The fact that plaintiff did substantial work in New York in connection with defendant's contract, and made an affiliation representation to which defendant did not object, is, however, in and of itself, irrelevant. A plaintiff cannot rely on his own activities within the state, rather than the independent activities of the defendant, to establish jurisdiction. Haar v. Armendaris Corp., 31 N.Y.2d 1040, 342 N.Y.S.2d 70, 294 N.E.2d 855 (1973); see Parke Bernet Galleries, Inc. v. Franklyn, 26 N.Y.2d 13, n.2 at 19, 308 N.Y.S.2d 337, 256 N.E.2d 506 (1970). The independent activities of defendant in this case consist of the visits to New York which possibly evidence the shared arrangement with plaintiff.
Plaintiff contends, and correctly so, that it is the nature and quality, and not the amount, of New York contacts which determine the issue; and that even an isolated contact, if meaningful enough, is sufficient to confer jurisdiction. Mendelson v. Fleischmann, 386 F. Supp. 436 (S.D.N.Y. 1973); EEC Corp. v. Slater Electric, Inc., 336 F. Supp. 148 (E.D.N.Y. 1971); Stark v. Spitz, 38 App.Div. 2d 966, 331 N.Y.S.2d 709 (1972). In these cases, the New York visits, though brief, were essential and critical stages in the transaction in question. Likewise, in the instant case, notwithstanding the fact that the agreement between plaintiff and defendant was established at the time of the visits, on the record before me, the visits represented critical aspects of the entire transaction. The agreement between the parties to share the profit from the Illinois campaign was, in a real sense, contingent on defendant's obtaining the contract to conduct the campaign. The presentation, upon which the contract award was based, was therefore essential -- and it was for the purpose of reviewing and approving this presentation that defendant came to New York. The amount of profit generated by the campaign, which profit is the basis of this suit, depended on the project's continued success; the labor strategy in which defendant's campaign manager personally participated in New York was critical in this regard.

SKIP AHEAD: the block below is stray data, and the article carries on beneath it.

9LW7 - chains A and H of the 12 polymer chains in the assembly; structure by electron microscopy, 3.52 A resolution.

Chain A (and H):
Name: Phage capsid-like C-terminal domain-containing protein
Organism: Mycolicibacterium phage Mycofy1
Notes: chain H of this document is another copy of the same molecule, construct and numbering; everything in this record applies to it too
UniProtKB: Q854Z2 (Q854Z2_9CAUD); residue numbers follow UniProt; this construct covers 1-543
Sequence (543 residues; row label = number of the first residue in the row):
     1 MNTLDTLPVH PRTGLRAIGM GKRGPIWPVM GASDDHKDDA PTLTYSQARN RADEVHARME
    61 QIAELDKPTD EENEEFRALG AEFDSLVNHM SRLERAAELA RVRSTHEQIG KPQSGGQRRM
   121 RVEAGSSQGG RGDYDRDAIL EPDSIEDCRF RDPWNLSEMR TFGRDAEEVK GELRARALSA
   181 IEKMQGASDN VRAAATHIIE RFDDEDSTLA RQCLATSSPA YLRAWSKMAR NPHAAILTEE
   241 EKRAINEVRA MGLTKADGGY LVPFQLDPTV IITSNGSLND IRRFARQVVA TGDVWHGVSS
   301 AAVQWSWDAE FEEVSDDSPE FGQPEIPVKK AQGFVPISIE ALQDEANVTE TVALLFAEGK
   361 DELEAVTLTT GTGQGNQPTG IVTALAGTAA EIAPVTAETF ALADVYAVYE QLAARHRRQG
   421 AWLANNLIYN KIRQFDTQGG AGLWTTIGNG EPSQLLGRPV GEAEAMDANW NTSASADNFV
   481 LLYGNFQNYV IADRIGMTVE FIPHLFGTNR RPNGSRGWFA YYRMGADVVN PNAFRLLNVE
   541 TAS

Aurea Jewelry Creations, Inc. v. Lissona, 344 F. Supp. 179 (S.D.N.Y. 1972), on which defendant relies, presents an entirely different situation. In that case, the non-resident defendant was brought into New York by plaintiff, and the activity in which he engaged "[manifested] activity by the defendant required of him by plaintiff." Aurea Jewelry Creations, Inc. v. Lissona, 344 F. Supp. at 182. Here, on the contrary, plaintiff performed at the behest of defendant; indeed, defendant had thrust himself into New York for the purpose of obtaining plaintiff's assistance with the Illinois campaign. Such activity evidences "a voluntary election to invoke the protection of the laws of New York," Area Jewelry Creations, Inc. v. Lissona, 344 F. Supp. at 182. Such activity also invokes the jurisdiction of the State and, of course, the jurisdiction of this Court.
Defendant's motion is denied.